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Lawsuit claims Fargo police officer's kick broke homeless man's knee

A homeless man's knee and leg were shattered by an unprovoked kick from a Fargo police officer, the alleged victim claims in a federal lawsuit filed against the officer and the city.

According to a complaint filed by Lyle Henderson in U.S. District Court, he was sleeping under a blanket outside an apartment building at 903 43rd St. S. on the night of Sept. 3, 2006, when Officer David Cochran responded to the area on a report of a suspicious person.

Henderson alleges Cochran removed the blanket and asked him to stand up and identify himself. Admittedly so intoxicated he had difficulty standing, Henderson says he repeatedly told Cochran his name and his Social Security number.

As Cochran waited for the results of a background check, Henderson said the officer approached him and did a leg sweep - kicking his legs out from under him - without warning or provocation. It knocked them both to the ground, the complaint states.

After being taken to a Fargo hospital, doctors found that Henderson's left knee and shin had suffered shattering fractures and required surgery.

Craig Johnson, a Fargo lawyer representing Henderson, said his client was not expecting to be kicked and that it was an unfortunate incident that left Henderson with nagging problems with his knee.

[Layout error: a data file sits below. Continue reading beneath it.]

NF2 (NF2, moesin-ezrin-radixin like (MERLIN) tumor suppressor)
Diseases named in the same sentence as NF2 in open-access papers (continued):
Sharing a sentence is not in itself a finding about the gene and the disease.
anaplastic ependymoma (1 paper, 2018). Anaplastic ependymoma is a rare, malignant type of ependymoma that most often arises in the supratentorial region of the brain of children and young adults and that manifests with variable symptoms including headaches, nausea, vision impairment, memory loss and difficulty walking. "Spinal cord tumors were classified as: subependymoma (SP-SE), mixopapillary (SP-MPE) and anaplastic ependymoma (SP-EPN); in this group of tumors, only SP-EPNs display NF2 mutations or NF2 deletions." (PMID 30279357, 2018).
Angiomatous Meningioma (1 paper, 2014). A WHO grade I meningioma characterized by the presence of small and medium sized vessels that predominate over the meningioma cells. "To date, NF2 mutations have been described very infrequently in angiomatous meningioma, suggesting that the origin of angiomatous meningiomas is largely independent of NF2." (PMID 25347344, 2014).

Johnson said he hasn't spoken with Cochran about the allegations, though he imagines Cochran's account will differ from Henderson's.

"There are always two sides to every story," Johnson said.

The lawsuit was filed last fall, but the co-defendants - Cochran and the city of Fargo - weren't notified until they were served this week. Johnson said he needed the delay to obtain additional information from his client.

City Attorney Erik Johnson had no comment on the lawsuit. A written answer to the allegations is required within 20 days.

A phone number couldn't be found for Cochran, a 32-year-old who joined the department in 2004.

Police couldn't immediately supply Cochran's disciplinary record. The department's Web site lists Cochran as the winner of its Employee of the Month award in May 2008.

The lawsuit asks for more than $50,000 in economic, noneconomic and punitive damages.

Craig Johnson wouldn't say the precise amount Henderson will seek, only that they are aiming for a "fair and reasonable" resolution.

Henderson, 45, has a long history of convictions related to alcohol, including eight in Cass and Clay counties for drunken driving dating back to 1985, according to online court records.